“Even now, declares the LORD, return to me with all your heart, with fasting and weeping and mourning. Rend your heart and not your garments. Return to the LORD your God, for he is gracious and compassionate, slow to anger and abounding in love, and he relents from sending calamity.” Joel 2:12-13
“The Return of the Prodigal Son,” Rembrandt, 1663-1665
Today is Ash Wednesday, a day many Christians set aside as a special day. It is a day to remember our humanness and mortality. It is a day to begin the season of Lent, a time for reflection, penitence, and preparation for Easter . . .
. . . Like Adam, we have come from dust, and to dust we will return. Throughout our lives, our dusty bodies remind us of our [humanity], when they get sick, or when they work imperfectly, or when they age, or when they stop working altogether . . .
. . . Ash Wednesday begins with bad news . . . but also signifies hope. The ashes that are imposed on our heads form the shape of a cross. Sometimes these crosses are obvious; sometimes more subtle. But the very stuff that symbolizes our [humanity] and sin also alludes to that which will set us free. It reminds us that God has entered into our human condition in order to break the power of sin and welcome us into the fullness of his life.
Yet Ash Wednesday is not Good Friday. It is not a day to focus on the cross so much as a time to begin to realize just how much we need the cross.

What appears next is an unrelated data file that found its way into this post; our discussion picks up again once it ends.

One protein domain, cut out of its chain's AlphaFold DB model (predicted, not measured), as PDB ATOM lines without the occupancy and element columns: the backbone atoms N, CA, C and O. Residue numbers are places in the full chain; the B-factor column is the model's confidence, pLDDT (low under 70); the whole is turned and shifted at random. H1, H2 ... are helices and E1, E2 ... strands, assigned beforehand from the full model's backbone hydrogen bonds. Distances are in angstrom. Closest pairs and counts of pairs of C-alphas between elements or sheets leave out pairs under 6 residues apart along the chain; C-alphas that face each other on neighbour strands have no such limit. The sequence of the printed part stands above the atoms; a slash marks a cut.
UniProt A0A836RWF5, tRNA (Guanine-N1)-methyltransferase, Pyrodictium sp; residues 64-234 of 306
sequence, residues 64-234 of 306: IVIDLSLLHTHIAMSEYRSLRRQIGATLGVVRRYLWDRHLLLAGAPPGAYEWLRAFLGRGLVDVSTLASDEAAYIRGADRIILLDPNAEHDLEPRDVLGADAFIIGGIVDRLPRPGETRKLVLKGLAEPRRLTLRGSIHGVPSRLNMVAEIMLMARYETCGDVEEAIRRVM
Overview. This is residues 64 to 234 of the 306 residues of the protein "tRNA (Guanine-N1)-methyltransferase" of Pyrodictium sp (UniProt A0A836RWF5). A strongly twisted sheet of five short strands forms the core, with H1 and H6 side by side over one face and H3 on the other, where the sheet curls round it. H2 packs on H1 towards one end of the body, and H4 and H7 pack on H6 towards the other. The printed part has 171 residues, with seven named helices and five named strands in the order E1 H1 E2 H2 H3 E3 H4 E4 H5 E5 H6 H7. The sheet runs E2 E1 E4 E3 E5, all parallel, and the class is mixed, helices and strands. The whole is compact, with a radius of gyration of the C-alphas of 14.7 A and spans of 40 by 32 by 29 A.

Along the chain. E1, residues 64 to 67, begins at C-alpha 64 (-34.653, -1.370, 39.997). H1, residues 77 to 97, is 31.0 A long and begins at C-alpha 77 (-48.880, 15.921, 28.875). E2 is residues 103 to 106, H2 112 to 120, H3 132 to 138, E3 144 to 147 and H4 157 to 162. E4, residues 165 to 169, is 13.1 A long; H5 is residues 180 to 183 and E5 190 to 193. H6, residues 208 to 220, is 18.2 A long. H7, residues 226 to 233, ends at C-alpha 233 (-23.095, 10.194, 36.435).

. . . Like millions of Christians throughout the world, today I will be reminded of my [humanity]. I have come from dust, and to dust I shall return. Thanks be to God, this is not the end of the story, but just the beginning, because God himself entered into my dustiness in Jesus Christ.
I am meditating on Psalm 84 this morning with the help of Johannes Brahms. His German Requiem is impressive. The first time I heard it was with the St. Louis Symphony Orchestra. Movement 4 is Psalm 84, “How Lovely Are Thy Dwelling Places [Tabernacles].” This piece moved me completely–more than any of the others. Serene. Restful. Contented. All the troubles of my world melted away for a short time.
Using Luther’s translation of Psalm 84, Brahms brings these words to life with a breathtaking score. Brahms’s personal story is a victory over physical and psychological abuse–one who understands personal loss. This encourages me as I listen. I hear the triumphant call and invitation to find a home in the Lord Jesus. Even the sparrow wants a place near Yahweh’s dwelling place,
Even the sparrow has found a home, and the swallow a nest for herself, where she may have her young— a place near your altar
I found a You Tube video with the Philharmonic Orchestra playing Brahms “Wie lieblich sind deine Wohnungen.” The way I like to listen is with my headphones. And, since I see better with my eyes closed, I close my eyes and let the words of the psalmist and Brahms’ music wash over me. Here is the english translation:
How lovely are thy tabernacles,
O Lord of hosts!
My soul longs, yea, even faints
for the courts of the Lord:
my heart and my flesh cries out
for the living God.
Blessed are they that dwell in thy house:
they will always be praising thee. Psalm 84:1,2,4
If we love a human being and do not love God,
we demand of him every perfection and every rectitude,
and when we do not get it, we become cruel and vindictive;
we are demanding of a human being that which he or she cannot give.
There is only one Being who can satisfy the last aching abyss
of the human heart and that is the Lord Jesus Christ.
Why our Lord is apparently so severe regarding
every human relationship is because he
knows that every relationship not
based on loyalty to Himself
will end in disaster.
[Oswald Chambers, My Utmost for His Highest (July 30), 154]
25 Whom have I in heaven but you?
And earth has nothing I desire besides you.
26 My flesh and my heart may fail,
but God is the strength of my heart
and my portion forever.